There is great comedy potential in the world of magic and magicians. Not only is it part of the entertainment industry, meaning that it’s filled to the brim with fascinating personalities and weird characters, it’s also a business with deep ties in the glitzy world of Las Vegas that fully embraces crazy costumes, lavish showmanship and bizarre stunts. It’s a natural fit that we rarely get to see explored, but next month the two will come together with the release of The Incredible Burt Wonderstone.
Just a little over a year ago I drove out to the Wadsworth Theater in Los Angeles, CA where I joined a small group of other film journalists to visit the set of then in-production comedy, where we had the pleasure of not only watching the production in action, but also talking to stars Steve Carell, Olivia Wilde and Steve Buscemi, as well as director Don Scardino and producer Chris Bender.
Based on a script written by Horrible Bosses duo John Francis Daley and Jonathan M. Goldstein, the new film centers on an aging Vegas magician named Burt Wonderstone (Carell), who has found the spark has left his career. Constantly fighting with his longtime partner Anton Marvelton (Buscemi) and no longer finding real joy in mystery and illusion, Burt’s act suffers as a result, and the Las Vegas crowds begin to flock towards Steve Gray (Carrey), a grungy street magician who performs feats of endurance rather than sleight of hand. With the help of his new assistant Jane (Wilde) and the legend that inspired him (Alan Arkin), Burt begins a path of redemption, not only to save his career but reclaim his love of magic.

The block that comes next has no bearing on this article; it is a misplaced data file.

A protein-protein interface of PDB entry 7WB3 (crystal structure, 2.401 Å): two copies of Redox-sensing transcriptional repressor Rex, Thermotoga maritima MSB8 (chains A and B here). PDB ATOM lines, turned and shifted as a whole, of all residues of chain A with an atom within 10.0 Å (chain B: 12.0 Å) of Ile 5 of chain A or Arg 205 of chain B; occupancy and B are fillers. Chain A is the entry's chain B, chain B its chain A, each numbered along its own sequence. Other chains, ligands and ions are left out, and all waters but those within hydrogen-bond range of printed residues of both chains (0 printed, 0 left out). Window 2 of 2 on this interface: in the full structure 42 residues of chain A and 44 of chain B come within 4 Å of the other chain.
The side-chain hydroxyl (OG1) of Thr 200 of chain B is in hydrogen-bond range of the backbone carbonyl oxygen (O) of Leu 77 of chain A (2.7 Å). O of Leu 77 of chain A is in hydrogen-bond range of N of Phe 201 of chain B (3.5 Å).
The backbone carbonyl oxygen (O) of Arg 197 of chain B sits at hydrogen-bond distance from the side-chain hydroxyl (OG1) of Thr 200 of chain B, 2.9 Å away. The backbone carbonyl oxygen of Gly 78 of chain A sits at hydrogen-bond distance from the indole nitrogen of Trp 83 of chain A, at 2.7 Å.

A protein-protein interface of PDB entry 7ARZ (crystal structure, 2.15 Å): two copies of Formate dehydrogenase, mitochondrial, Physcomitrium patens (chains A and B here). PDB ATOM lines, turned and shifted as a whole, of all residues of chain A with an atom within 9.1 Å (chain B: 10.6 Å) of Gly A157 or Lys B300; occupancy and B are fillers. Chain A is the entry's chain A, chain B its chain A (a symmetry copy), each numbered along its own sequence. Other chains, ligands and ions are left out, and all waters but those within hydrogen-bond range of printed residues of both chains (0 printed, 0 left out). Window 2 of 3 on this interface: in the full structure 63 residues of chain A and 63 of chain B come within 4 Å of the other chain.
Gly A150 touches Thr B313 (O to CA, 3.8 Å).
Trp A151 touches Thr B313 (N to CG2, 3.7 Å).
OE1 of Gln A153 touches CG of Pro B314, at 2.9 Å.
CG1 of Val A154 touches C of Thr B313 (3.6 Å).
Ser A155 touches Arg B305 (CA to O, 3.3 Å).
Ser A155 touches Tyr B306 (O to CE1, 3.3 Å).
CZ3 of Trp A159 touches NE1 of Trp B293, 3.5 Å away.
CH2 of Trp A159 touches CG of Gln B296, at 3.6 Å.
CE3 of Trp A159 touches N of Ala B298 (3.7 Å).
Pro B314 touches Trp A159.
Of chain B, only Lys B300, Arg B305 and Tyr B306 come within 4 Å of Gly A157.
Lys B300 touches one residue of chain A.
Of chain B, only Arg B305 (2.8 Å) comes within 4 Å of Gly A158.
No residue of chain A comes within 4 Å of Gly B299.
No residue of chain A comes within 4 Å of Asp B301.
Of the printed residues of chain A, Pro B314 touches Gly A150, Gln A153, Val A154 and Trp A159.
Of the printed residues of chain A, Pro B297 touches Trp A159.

Unlike Grey, whose character was compared on set to real magicians like David Blaine and Criss Angel, Burt and Anton’s act is more reminiscent of 70s and 80s magicians like David Copperfield and Doug Henning, who used levitation illusions and more classic acts to dazzle audiences. Naturally, the filmmakers did their research for the film, taking trips to Vegas and speaking with the professionals, but at the same time they also worked to separate the world of the film from the real history of magic.